You Probably Have a Good Pastor

You Probably Have a Good Pastor

Has the glut of material dedicated to diagnosing and exposing bad pastors been recklessly unaccompanied and counterweighted by the far less interesting fact that most of us have good pastors? What is more, has the definition of bullying become so broad and subjective that nearly every pastor can be accused of bullying by doing no more than simply conforming to the Bible’s instructions for pastors and churches? Given today’s standards for what constitutes bullying and narcissism, I don’t know how the Apostle Paul can avoid either charge. After all, he called the church to publicly excommunicate those in the church who violated God’s standard for sexual chastity. At times he employed sarcasm to expose error.

It seems like everywhere you turn there are discussions being had about bad pastors. Indeed, multiplied books, podcasts, articles, and documentaries airing on such streaming services as Netflix and Hulu seem to pop up every week or so. And, of course, there are bad pastors, and they should be refused the responsibility of leadership among God’s beloved flock. But has the focus on bad pastors been overdone? Has the proliferation of what some people have dubbed “scandal porn,” produced a skewed vision of reality? Certainly, I expect the world to cast as negative a light as possible upon Christian pastors. But when that project is taken up with equal zeal by Christians, I believe we have reason to be troubled.

I have no desire to diminish the sad experiences of those who have found themselves in the unfortunate and at times tragic circumstance of having an abusive pastor. But the attention given to those who abuse God’s people suggests, whether intentionally or unintentionally, that abusive pastors are the norm. And I think we all know why. It is because the salacious stories of bad pastors get a lot more traffic than any unspectacular account of the many good pastors who, day after day, faithfully plod away at their calling. Truth be told, there is something in us that rather enjoys the sensational and scandalous. We like reading the stories of the fiends and the failures. But the facts on the ground are much more boring. Most of us have good pastors. Perfect pastors? Of course not. Pastors who have never disappointed us or successfully mortified all of their remaining sin? Nope. But measured against the Scripture’s expectations for leadership, most Bible believing evangelical churches are served by good pastors.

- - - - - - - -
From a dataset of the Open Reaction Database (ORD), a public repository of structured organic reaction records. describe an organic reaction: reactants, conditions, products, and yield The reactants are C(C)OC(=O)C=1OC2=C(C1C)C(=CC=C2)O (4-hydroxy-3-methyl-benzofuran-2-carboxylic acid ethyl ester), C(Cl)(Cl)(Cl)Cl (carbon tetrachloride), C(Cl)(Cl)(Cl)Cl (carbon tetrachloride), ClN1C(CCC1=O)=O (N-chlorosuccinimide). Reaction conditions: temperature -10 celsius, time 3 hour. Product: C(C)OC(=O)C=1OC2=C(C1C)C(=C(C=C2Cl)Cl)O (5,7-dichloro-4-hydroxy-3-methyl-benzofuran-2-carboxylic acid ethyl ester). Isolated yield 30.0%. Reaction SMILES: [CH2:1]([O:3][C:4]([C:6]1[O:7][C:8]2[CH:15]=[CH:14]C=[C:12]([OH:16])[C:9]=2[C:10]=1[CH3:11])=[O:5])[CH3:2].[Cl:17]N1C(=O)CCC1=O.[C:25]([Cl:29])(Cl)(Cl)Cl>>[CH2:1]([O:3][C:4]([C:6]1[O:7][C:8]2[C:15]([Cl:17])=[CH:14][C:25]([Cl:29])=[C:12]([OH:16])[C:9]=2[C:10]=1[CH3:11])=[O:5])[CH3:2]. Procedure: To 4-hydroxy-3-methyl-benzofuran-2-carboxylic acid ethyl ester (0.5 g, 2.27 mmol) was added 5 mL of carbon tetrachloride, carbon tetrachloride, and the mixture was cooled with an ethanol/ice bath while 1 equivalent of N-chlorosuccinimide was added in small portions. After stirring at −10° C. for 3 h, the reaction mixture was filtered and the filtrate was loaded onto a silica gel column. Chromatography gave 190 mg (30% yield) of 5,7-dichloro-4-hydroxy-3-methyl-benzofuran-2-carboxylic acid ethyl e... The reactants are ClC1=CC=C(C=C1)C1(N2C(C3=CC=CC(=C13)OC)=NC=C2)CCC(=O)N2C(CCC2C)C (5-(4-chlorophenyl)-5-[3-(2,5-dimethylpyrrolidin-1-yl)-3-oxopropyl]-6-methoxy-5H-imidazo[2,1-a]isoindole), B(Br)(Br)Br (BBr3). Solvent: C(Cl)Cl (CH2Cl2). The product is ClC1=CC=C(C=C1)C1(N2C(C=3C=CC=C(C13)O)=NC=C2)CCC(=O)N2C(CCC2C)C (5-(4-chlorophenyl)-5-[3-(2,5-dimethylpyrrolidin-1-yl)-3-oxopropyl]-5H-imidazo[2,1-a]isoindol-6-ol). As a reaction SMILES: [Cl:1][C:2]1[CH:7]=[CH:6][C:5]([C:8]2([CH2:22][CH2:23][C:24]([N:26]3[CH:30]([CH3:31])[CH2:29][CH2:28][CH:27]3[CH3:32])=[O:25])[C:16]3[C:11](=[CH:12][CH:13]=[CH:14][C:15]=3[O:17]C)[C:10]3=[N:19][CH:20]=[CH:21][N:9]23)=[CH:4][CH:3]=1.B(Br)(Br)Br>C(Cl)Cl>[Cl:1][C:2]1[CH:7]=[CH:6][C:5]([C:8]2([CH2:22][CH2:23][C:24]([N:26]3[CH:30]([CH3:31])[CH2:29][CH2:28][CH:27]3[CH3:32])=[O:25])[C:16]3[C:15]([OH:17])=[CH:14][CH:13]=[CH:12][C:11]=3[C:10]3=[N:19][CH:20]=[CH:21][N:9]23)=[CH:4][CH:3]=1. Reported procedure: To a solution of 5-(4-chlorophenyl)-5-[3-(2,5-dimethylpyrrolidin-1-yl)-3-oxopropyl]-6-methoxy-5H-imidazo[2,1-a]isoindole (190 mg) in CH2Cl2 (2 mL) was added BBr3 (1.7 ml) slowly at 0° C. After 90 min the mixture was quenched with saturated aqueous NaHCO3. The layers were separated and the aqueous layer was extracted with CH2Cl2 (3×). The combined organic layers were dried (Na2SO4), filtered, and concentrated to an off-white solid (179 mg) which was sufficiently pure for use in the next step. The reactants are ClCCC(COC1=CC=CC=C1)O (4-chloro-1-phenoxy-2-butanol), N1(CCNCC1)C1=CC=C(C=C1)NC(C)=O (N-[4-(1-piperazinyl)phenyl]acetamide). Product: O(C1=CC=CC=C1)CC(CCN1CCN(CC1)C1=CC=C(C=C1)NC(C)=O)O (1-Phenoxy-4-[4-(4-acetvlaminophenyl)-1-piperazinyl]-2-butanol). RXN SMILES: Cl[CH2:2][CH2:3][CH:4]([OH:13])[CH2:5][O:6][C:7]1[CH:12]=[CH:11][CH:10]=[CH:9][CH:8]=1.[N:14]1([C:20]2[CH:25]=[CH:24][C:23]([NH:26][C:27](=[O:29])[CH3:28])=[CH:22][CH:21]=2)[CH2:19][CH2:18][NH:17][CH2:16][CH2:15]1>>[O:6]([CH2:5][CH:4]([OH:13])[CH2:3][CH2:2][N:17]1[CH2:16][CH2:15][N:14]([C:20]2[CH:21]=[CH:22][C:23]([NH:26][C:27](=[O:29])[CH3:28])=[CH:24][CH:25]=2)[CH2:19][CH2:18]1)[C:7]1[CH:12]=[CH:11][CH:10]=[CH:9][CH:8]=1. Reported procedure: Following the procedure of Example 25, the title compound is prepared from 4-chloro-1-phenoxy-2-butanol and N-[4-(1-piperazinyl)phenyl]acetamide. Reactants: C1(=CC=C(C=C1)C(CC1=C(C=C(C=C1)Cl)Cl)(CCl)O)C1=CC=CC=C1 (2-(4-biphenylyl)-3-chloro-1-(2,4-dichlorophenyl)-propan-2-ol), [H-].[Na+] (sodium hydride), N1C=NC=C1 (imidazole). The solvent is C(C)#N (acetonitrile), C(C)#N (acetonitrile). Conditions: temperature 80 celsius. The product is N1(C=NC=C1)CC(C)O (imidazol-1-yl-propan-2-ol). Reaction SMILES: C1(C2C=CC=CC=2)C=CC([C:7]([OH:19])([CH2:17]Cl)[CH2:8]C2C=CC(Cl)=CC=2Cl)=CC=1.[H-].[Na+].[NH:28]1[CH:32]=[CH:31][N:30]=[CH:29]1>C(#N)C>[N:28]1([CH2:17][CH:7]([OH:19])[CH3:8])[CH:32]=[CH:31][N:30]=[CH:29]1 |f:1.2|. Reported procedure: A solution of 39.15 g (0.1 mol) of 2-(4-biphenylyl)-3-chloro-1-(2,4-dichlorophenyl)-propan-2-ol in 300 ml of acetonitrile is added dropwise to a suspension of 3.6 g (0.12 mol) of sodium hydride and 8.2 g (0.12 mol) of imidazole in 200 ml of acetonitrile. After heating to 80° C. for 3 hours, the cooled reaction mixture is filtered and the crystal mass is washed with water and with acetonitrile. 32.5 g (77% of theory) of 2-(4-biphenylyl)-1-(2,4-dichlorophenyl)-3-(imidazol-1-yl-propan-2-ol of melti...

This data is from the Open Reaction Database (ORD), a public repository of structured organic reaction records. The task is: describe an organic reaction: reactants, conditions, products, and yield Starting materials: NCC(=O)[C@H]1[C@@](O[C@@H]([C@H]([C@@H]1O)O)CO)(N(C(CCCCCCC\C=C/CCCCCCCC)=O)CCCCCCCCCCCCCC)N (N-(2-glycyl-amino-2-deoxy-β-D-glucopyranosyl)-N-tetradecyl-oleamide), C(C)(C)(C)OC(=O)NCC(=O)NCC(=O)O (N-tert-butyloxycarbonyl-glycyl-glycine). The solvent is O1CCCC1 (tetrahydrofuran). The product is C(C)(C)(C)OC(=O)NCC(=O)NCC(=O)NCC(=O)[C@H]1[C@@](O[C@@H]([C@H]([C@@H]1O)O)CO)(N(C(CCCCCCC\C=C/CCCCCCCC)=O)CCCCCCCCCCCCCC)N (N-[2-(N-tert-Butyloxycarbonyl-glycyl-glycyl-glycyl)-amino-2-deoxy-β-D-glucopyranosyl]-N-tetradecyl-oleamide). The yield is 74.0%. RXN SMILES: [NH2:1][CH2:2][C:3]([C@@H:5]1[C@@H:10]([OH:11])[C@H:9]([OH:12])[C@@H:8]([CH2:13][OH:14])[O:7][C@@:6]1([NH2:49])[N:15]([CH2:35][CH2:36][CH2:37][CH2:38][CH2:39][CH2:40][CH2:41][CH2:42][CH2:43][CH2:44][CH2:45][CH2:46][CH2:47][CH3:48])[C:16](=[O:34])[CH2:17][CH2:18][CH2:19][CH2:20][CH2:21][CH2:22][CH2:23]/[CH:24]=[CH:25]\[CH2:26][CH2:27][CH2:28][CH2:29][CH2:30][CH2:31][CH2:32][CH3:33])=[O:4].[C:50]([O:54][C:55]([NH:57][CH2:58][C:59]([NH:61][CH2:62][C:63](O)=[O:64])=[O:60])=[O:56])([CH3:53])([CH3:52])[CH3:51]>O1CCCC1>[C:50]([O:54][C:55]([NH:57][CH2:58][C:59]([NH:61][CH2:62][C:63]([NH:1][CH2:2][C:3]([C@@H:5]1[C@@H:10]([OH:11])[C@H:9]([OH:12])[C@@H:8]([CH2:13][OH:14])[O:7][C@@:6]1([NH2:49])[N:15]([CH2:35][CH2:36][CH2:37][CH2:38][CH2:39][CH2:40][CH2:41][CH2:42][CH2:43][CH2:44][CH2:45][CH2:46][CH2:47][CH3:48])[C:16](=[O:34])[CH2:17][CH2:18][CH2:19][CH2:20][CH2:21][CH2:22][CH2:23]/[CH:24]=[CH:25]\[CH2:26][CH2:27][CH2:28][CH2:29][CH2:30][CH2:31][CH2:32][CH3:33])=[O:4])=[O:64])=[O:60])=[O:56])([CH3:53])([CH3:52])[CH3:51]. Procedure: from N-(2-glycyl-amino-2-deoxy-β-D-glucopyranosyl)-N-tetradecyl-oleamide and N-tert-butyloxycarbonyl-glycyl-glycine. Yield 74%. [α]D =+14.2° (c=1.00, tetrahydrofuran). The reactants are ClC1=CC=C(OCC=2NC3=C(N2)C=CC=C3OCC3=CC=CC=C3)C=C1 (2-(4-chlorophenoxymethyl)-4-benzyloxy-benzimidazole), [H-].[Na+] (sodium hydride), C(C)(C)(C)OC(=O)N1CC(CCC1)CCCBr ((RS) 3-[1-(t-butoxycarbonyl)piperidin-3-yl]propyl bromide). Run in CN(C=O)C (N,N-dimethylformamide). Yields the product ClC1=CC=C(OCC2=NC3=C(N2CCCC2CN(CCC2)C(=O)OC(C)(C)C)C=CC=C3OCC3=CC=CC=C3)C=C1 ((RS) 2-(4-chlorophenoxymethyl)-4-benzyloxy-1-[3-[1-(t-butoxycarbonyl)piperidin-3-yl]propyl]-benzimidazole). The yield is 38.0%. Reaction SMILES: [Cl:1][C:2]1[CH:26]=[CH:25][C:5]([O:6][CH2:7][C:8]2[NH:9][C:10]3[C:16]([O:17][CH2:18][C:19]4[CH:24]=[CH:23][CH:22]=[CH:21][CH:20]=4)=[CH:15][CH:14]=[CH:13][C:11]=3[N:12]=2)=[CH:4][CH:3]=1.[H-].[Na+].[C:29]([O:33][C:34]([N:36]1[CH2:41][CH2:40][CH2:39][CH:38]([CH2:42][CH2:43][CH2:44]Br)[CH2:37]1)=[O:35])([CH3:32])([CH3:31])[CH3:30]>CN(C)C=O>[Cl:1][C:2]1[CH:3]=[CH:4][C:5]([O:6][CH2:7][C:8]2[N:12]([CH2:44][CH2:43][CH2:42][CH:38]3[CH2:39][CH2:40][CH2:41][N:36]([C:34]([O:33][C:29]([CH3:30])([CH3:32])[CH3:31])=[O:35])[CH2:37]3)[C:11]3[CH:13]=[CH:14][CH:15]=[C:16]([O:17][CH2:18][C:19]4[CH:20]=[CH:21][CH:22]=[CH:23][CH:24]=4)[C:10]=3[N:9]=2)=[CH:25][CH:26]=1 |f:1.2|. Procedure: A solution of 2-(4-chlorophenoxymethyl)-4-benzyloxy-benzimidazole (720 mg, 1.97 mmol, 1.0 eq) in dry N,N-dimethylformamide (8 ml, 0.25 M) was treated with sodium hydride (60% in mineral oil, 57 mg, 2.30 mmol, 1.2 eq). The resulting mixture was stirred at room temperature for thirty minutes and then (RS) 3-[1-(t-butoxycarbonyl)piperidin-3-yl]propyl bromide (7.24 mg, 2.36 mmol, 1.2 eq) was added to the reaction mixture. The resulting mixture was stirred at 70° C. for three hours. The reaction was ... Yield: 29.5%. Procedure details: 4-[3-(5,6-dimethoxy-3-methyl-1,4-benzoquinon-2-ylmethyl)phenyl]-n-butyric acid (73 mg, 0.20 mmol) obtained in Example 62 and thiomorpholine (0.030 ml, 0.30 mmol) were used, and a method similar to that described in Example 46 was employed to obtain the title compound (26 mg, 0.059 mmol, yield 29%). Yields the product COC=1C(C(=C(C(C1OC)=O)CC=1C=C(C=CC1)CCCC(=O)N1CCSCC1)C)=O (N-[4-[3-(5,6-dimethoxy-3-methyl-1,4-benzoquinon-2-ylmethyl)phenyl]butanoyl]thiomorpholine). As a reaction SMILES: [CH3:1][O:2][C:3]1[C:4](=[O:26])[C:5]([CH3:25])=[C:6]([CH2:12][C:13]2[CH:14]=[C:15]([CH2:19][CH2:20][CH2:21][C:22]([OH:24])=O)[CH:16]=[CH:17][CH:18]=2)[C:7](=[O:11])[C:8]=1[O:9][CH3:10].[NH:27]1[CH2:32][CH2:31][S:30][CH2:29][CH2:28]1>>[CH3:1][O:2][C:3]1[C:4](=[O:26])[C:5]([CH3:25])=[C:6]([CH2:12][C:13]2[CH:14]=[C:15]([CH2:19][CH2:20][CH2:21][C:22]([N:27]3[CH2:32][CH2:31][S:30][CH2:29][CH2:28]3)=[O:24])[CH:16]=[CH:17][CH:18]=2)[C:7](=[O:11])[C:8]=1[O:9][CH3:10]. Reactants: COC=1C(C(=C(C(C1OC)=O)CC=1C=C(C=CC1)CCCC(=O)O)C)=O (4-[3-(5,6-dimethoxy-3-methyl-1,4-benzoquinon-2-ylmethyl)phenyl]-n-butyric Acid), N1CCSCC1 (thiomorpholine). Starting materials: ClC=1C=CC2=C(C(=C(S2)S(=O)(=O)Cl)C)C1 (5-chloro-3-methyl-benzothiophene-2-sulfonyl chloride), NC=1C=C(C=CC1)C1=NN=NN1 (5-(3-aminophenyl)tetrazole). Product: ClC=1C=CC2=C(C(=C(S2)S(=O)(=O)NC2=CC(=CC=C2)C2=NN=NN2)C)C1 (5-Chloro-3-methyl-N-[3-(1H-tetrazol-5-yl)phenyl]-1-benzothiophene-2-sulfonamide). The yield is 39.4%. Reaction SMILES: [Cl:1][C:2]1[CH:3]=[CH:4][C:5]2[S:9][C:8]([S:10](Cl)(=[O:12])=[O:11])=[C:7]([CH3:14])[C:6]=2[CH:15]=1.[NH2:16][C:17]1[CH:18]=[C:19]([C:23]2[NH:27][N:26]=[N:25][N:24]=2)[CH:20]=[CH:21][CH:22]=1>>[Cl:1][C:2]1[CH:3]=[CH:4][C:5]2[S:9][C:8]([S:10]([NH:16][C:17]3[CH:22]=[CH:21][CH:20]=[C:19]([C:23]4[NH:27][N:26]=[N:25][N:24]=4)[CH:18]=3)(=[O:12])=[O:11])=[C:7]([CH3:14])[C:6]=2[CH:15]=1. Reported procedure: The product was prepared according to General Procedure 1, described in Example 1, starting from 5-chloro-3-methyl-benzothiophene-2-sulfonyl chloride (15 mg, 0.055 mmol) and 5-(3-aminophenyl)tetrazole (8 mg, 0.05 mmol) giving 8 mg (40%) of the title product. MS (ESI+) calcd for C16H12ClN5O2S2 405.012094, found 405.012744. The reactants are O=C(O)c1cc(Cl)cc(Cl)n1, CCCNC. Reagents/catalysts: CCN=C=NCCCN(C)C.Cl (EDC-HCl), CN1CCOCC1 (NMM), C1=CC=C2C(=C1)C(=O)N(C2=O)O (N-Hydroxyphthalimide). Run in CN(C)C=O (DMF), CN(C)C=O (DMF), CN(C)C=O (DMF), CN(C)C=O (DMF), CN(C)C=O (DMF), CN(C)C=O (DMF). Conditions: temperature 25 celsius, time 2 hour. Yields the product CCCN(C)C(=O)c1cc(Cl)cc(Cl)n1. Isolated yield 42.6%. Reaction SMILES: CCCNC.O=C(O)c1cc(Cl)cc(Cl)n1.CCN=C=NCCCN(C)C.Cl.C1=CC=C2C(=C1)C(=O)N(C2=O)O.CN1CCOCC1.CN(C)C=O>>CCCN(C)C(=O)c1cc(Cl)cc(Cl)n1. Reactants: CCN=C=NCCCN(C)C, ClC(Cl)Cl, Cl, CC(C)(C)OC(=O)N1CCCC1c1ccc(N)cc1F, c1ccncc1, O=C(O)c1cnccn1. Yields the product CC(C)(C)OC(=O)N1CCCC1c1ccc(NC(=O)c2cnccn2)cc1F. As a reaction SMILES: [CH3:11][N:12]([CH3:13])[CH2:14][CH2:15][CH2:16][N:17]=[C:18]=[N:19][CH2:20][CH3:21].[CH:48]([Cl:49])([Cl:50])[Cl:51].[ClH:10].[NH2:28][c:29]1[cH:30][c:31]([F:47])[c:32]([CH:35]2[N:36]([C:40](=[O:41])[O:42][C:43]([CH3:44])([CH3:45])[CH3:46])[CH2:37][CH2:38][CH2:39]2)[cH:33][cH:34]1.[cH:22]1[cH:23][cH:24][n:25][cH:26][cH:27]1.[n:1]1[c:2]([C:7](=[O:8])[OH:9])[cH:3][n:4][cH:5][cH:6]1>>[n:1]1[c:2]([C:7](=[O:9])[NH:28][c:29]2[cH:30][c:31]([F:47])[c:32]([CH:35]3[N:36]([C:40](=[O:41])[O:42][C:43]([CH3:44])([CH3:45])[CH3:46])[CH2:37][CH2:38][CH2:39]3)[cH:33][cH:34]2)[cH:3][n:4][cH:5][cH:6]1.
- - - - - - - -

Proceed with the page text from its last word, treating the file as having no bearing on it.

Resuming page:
In 35 years of vocational ministry, I have known very few people who can honestly say that they were bullied or abused by their pastor. Again, their stories are real and heart-breaking. No instance of a bad pastor abusing a church member is tolerable. But given the massive number of churches, pastors, and church members, such cases are not nearly as common as the attention given to them suggests.

On the other hand, I have never spoken to a pastor who has not been mistreated, slandered, undermined, or run off by church members, an associate pastor, elders, deacons, or all of the above. And I have known more than a few who have been so cruelly treated that they have been left deeply scared along with their families. Sadly, many of these men leave the ministry altogether. They are left in the dust of disillusionment, seeing no way to continue on in the call that at one time had been a source of great joy. Many others take the beating, persevere, and, by God’s grace, carry on faithfully.